Unlike last year’s dominating display by Denver, Super Bowl LI provided viewers with plenty of drama as Tom Brady led the New England Patriots to a historic comeback victory. And like the big game, there were winners and losers on the ad front as well. According to USA Today’s annual Ad Meter poll, the top rated spot of the evening belonged to Kia’s “Hero’s Journey.” In the clip, Melissa McCarthy tries her best to save the planet only to be thwarted in increasingly violent ways. The lowest rated commercials all belonged to mobile video game spots that apparently didn’t connect well with viewers.
Good or bad, though, all these ads have at least one thing in common: they were expensive to air. This year the average cost of a 30-second spot climbed to $5 million, up from $4.8 million last year. But airtime wasn’t the only thing that companies splashed cash on this Super Bowl season. To grab viewers’ attention in the run-up to the game, in recent years brands have started to premiere ads online before they hit television. As a result, companies can now spend just as much money marketing a Super Bowl commercial as they pay to air it.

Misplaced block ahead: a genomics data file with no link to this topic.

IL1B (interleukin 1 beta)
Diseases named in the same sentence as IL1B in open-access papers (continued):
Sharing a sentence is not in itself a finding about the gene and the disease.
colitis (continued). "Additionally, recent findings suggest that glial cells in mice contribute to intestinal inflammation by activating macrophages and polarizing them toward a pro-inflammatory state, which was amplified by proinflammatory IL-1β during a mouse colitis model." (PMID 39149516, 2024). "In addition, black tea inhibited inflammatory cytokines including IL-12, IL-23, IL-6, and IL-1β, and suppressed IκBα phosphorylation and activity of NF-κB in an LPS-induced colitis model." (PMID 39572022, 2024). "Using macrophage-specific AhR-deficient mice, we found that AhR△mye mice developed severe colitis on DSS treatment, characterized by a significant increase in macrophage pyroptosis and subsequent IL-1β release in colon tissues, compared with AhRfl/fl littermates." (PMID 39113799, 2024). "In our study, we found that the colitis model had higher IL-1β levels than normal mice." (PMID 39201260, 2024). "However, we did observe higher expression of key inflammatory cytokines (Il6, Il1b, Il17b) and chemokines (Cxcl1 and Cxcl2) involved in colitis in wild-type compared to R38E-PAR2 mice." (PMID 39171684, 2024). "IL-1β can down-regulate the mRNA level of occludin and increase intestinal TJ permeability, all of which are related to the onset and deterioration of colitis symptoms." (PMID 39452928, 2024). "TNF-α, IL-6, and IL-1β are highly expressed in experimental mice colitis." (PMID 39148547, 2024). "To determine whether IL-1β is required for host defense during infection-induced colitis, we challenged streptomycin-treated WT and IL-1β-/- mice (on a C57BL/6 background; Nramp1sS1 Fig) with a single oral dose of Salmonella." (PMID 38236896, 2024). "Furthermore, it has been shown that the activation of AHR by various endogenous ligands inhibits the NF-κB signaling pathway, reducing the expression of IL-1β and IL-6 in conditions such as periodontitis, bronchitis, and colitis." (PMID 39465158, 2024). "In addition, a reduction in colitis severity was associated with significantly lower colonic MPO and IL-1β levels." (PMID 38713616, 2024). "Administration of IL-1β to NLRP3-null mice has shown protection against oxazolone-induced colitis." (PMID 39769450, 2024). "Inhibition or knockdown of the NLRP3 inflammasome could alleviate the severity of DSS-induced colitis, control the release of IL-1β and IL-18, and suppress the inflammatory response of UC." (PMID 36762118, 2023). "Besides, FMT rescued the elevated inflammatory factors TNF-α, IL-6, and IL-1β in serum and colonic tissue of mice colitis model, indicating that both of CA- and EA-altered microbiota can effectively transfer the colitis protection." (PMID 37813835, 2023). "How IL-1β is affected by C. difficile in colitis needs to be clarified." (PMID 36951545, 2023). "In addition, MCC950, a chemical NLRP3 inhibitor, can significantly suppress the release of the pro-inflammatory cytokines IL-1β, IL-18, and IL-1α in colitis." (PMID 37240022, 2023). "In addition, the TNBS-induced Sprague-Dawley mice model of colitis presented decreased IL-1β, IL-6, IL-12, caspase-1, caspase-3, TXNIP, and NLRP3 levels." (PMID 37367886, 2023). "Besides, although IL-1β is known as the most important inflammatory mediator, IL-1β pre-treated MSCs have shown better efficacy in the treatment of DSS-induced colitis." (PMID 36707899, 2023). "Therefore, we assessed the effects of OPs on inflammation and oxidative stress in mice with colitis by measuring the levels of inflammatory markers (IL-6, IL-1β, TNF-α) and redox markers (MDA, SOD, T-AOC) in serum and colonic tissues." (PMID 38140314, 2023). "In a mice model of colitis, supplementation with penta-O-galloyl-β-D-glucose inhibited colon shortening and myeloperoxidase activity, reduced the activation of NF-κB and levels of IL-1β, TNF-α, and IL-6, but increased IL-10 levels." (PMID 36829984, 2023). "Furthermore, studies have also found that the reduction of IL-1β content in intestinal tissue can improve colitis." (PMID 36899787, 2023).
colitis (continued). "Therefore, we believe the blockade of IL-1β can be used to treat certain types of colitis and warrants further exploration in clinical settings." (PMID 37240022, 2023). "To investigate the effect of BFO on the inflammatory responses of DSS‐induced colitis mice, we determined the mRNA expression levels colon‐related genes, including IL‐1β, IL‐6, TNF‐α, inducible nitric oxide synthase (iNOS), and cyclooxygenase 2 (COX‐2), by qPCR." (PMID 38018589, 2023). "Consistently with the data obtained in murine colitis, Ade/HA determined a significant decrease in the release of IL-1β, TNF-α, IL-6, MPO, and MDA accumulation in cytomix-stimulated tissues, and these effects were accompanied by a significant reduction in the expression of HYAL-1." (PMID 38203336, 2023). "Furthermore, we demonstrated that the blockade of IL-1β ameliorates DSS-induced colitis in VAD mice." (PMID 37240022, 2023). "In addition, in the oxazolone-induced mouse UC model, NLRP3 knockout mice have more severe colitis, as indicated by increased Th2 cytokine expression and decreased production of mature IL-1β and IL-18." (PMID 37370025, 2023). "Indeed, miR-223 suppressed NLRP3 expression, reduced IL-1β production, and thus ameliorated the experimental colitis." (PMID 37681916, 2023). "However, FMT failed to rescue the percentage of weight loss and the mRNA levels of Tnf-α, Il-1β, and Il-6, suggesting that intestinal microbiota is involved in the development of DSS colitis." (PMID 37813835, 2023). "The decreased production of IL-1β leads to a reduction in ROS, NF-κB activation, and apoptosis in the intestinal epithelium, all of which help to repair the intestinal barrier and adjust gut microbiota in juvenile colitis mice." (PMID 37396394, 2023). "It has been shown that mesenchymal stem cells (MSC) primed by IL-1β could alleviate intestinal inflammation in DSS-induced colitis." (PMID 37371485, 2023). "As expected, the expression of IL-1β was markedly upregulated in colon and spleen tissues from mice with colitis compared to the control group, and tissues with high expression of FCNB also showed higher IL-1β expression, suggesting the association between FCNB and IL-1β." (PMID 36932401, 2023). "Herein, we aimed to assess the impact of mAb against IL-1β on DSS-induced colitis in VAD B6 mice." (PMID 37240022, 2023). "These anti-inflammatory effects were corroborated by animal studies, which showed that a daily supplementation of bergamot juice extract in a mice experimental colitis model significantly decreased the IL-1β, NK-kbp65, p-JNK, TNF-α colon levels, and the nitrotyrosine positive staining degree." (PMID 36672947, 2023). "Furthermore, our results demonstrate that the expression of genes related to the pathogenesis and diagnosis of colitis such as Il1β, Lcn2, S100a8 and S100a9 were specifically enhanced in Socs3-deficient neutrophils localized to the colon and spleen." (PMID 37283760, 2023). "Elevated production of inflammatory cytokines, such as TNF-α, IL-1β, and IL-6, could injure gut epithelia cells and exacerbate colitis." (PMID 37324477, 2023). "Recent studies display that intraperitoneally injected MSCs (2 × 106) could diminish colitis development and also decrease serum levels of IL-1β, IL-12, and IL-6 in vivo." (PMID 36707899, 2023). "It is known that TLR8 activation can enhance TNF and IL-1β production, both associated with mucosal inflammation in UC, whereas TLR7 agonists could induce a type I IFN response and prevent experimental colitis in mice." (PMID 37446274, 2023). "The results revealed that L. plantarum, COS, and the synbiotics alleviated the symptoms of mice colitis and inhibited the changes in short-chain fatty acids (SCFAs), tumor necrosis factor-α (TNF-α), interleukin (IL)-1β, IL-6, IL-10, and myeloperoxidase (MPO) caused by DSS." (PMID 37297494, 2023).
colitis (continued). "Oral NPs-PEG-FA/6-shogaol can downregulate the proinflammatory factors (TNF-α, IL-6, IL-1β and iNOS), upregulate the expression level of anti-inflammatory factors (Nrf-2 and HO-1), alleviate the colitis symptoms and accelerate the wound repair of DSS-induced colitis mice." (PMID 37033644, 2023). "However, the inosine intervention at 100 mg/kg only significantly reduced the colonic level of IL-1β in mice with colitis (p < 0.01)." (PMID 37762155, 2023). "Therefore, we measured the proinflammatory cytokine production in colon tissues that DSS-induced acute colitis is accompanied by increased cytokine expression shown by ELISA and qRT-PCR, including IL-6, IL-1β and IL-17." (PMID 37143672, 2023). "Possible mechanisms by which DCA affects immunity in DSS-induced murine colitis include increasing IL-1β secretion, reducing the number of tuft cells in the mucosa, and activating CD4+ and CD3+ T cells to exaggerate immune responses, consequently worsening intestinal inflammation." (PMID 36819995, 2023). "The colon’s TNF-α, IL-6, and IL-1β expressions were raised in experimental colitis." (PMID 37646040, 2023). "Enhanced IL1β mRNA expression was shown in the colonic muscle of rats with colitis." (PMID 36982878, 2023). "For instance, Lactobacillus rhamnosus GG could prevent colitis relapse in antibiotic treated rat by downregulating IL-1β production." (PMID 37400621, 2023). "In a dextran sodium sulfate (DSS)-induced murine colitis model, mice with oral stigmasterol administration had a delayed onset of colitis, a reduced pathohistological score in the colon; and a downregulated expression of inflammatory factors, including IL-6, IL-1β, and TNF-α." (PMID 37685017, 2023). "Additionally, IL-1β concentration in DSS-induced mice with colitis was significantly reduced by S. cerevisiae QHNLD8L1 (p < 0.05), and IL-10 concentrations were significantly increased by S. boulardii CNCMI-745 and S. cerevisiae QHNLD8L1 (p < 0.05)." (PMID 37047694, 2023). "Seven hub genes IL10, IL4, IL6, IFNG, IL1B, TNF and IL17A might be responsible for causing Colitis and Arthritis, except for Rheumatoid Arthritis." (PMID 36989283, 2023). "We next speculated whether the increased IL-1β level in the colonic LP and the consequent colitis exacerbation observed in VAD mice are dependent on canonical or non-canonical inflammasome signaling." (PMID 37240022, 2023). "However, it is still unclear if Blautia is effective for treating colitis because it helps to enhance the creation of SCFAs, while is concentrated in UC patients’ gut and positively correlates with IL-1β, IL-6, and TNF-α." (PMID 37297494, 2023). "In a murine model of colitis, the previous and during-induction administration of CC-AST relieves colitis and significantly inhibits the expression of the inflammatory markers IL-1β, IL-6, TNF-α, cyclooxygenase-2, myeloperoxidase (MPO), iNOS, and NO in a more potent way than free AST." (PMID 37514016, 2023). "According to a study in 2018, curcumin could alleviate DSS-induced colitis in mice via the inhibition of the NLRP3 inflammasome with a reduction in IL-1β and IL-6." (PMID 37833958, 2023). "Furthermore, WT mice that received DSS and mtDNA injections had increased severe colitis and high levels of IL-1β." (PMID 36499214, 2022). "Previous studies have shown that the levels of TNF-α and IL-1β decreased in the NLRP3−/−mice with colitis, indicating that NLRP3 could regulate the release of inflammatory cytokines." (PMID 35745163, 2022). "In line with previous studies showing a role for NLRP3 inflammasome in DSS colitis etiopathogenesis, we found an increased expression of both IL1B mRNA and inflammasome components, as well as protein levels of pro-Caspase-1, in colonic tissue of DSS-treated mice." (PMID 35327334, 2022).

“Even though the spots have incredible viewership — as much as the game itself — you never know,” said Mary Scott of the sports marketing agency UEG. “There’s become more of a game around the game in terms of ensuring that really pays off in a big way.” Scott recommends that her clients spend an equal amount marketing their Super Bowl ads as they spend on broadcasting them. The clearest path to consumers is through social networks like Facebook, Instagram or YouTube, all of which have their own unique ad-buying structures and audiences. This “drumbeat” approach to marketing has largely replaced the “big moment” that many brands wanted to capture during Super Bowls past. Whether or not this becomes a long term trend remains to be seen.
- Which Super Bowl marketing strategy do you prefer: a gradual, “drumbeat” approach or an eye-catching “big moment” on the night itself?
- Do companies spend too much money on Super Bowl ads?
Source: “2017 Ad Meter Results,” USA Today, Accessed February 7, 2017; Sapna Maheshwari, “$5 Million for a Super Bowl Ad. Another Million or More to Market the Ad,” The New York Times, January 29, 2017. Photo by U.S. Department of Agriculture.